NYC luxury market sees world’s greatest price surge

U.S. dominates list of top growth markets: Knight Frank

Annual price change by world region (Credit: Knight Frank | Click to enlarge)
Annual price change by world region (Credit: Knight Frank | Click to enlarge)

Values in New York City’s luxury market have grown more in the past year than values in competing global markets, according to a recent wealth report from global property consultancy Knight Frank.

The Prime International Residential Index, which measures the performance of prime real estate in the world’s top luxury cities and second-home markets, shows that the prices of New York luxury product increased by 18.8 percent during 2014, topping the list of locations.

Of the ten markets where luxury values appreciated the most, four are located in the U.S. — Aspen is ranked second with 16 percent growth, San Francisco is sixth with 14.3 percent growth, and Los Angeles is 10th with 13 percent growth.

Top 20 PIRI growth markets (Credit: Knight Frank)

Top 20 PIRI growth markets (Credit: Knight Frank | Click to enlarge)

The report notes that the threat of Mayor Bill de Blasio’s pied-ả-terre tax doesn’t appear to have discouraged ultra-high-net-worth individuals from buying second homes in New York, but London has seen growth curtailed in prices of properties valued over £2 million ($2.95 million) due to a new “stamp duty,” or purchase tax, limiting the value increase there to just 5.1 percent.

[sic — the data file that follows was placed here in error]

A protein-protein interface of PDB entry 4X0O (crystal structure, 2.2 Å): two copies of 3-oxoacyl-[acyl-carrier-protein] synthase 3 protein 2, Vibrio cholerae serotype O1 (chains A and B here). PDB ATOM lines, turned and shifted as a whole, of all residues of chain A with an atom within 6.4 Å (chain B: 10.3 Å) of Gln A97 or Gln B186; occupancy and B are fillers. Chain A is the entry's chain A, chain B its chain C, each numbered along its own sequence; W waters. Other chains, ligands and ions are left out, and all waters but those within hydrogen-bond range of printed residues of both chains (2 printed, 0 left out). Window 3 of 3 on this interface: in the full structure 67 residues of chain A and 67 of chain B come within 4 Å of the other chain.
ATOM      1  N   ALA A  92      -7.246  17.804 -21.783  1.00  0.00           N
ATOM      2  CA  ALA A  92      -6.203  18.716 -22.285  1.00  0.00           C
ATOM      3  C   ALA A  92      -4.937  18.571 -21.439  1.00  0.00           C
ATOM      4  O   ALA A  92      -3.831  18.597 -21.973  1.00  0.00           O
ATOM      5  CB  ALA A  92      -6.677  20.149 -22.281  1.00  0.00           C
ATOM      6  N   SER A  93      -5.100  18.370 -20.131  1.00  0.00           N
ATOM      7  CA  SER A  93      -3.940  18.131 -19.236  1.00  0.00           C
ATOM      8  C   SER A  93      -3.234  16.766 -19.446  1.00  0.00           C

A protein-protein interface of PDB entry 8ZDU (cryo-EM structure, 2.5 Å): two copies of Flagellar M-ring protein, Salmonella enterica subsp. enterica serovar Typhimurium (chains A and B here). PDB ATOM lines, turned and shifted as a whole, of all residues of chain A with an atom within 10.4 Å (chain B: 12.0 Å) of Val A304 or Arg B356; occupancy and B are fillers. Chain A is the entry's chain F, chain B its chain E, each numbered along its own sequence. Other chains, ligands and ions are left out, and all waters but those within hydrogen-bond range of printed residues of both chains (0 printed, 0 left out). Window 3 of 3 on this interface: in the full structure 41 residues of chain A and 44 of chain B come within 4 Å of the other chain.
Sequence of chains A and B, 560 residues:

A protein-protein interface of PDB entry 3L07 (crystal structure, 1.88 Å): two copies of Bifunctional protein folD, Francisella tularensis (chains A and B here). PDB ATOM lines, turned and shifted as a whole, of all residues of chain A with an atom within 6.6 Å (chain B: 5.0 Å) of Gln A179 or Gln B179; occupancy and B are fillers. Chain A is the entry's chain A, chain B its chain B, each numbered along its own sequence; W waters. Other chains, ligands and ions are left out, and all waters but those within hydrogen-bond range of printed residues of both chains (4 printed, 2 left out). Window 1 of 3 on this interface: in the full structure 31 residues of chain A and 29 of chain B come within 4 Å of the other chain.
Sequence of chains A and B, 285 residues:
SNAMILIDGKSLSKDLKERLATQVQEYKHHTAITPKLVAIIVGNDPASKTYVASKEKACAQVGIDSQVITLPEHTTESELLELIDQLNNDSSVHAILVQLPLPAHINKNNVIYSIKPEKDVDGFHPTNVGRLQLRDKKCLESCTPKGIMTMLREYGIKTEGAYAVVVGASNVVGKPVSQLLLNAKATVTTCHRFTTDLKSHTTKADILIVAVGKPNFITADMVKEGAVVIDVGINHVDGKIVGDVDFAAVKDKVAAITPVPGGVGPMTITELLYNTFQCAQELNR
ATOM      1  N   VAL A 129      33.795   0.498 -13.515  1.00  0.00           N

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Overall, U.S. luxury real estate had a stellar year, increasing in value almost 13 percent nationwide, while worldwide values rose 2 percent and top European cities saw just 2.5 percent growth.

Other top performers were Bali in Indonesia and Istanbul in Turkey. In both markets, luxury prices increased 15 percent.

Jakarta, last year’s top-ranked city, slipped to 12th place this year with growth of 11.2 percent, which the report says is typical of the luxury market slowdown in many Asian cities last year.

Dubai, which was once a frontrunner with 17 percent growth in 2013, slowed to 0.3 percent growth, partially due to the Central Bank of the United Arab Emirates’ mortgage cap, while government policies in China that have been aimed at controlling values also slowed growth in the biggest luxury markets there, such as Shanghai (0 percent), Beijing (-0.5 percent) and Guangzhou (0.6 percent).